As a nation on the front lines of the global war on terrorism, Egypt is America’s key partner on shared goals of security, peace and stability throughout the Middle East, North Africa and beyond.
The inauguration of the Egypt-U.S. Strategic Dialogue in 2015 represented a new milestone in our countries’ partnership, and our bilateral military-to-military relations have been marked by increasing collaboration in recent months as we confront common threats and advance shared interests.
In April 2017, U.S. Secretary of Defense James Mattis held productive conversations with President El Sisi and Minister of Defense Sedki Sobhy, where he pledged to support Egypt in its battle against terrorism and to strengthen the military bond between the two countries. In the week following Secretary Mattis’ visit, Egyptian and American navies participated in Eagle Salute 2017, a multinational military exercise that included a wide range of activities such as planning and organizing joint combat operations in coordination with Air Force elements;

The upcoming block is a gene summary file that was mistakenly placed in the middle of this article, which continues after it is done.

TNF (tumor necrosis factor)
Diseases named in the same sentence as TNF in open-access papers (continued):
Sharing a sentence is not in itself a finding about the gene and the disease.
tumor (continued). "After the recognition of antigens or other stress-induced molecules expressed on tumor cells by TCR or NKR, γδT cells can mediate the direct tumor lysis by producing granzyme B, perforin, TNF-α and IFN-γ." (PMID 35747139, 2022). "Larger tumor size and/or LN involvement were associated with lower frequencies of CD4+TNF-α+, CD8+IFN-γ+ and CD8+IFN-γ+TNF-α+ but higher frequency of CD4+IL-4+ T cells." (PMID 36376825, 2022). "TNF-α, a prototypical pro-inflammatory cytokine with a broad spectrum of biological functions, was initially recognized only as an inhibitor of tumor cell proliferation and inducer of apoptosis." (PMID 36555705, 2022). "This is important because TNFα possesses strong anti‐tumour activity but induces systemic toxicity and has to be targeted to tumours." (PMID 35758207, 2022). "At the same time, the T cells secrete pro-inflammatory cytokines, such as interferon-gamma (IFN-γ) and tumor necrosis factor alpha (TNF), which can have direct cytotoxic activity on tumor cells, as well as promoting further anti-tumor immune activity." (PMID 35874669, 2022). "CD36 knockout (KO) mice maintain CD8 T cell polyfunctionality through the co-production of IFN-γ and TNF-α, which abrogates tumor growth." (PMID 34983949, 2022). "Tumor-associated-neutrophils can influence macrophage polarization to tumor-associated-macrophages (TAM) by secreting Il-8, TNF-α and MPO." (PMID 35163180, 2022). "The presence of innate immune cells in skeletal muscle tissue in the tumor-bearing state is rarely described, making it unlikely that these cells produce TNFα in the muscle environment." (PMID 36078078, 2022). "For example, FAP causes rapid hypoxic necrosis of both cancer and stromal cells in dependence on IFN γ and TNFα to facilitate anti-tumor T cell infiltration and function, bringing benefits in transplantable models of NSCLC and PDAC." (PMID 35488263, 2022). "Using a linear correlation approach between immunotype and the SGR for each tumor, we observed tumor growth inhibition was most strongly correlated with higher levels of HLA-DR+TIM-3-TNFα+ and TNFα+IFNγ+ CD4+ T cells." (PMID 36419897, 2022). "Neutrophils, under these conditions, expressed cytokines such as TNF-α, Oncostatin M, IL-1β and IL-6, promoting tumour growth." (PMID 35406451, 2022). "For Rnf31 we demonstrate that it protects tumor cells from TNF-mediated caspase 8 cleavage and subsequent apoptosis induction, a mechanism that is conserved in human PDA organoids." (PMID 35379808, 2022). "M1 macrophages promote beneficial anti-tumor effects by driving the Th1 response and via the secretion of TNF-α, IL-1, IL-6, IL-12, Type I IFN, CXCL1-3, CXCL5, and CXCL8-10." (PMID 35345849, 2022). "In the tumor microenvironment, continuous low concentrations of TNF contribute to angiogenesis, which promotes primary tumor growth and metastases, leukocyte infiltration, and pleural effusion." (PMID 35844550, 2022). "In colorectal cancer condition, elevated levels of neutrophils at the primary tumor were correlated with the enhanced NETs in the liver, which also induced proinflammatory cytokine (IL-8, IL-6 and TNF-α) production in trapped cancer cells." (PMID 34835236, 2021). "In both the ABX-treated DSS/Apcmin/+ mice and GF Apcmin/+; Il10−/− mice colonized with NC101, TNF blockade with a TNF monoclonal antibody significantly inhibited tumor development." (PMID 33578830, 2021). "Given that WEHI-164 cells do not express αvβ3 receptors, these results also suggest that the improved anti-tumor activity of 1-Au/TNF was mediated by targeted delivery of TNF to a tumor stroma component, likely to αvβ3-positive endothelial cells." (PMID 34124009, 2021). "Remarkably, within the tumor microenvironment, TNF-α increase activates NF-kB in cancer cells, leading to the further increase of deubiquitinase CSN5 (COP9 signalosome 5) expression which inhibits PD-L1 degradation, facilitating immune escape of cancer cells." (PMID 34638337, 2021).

As partners in the Global Coalition to Counter ISIL, Egypt works closely with the U.S. to provide intelligence and eliminate sources of terrorist funding and recruitment—in addition to a longstanding commitment to permit U.S. overflights of Egyptian airspace and expedited transit through the Suez Canal.
The U.S. provides critical support to Egypt in the campaign to defeat ISIS and al Qaeda-linked terrorists in the Sinai Peninsula. This includes the delivery of U.S.-made mine resistant ambush protected (MRAP) vehicles in May 2016 and Apache helicopters in 2014 to help Egypt’s armed forces combat Islamist militants in Northern Sinai. This fight has important implications across the region and ongoing American military support to Egypt is a crucial component of the broader war against terror.
Today’s joint efforts to combat terrorism are built on decades of cooperation. Egypt is one of the founders of the global Counter Terrorism Forum, a multilateral counter terrorism (CT) platform that focuses on identifying critical civilian CT needs, mobilizing the necessary expertise and resources to enhance global cooperation. Egypt and the U.S. co-chair the CT Forum’s working group on criminal justice and the rule of law. This joint leadership demonstrates the Forum’s commitment to combating and preventing terrorism with approaches that are compliant with the rule of law and international human rights obligations.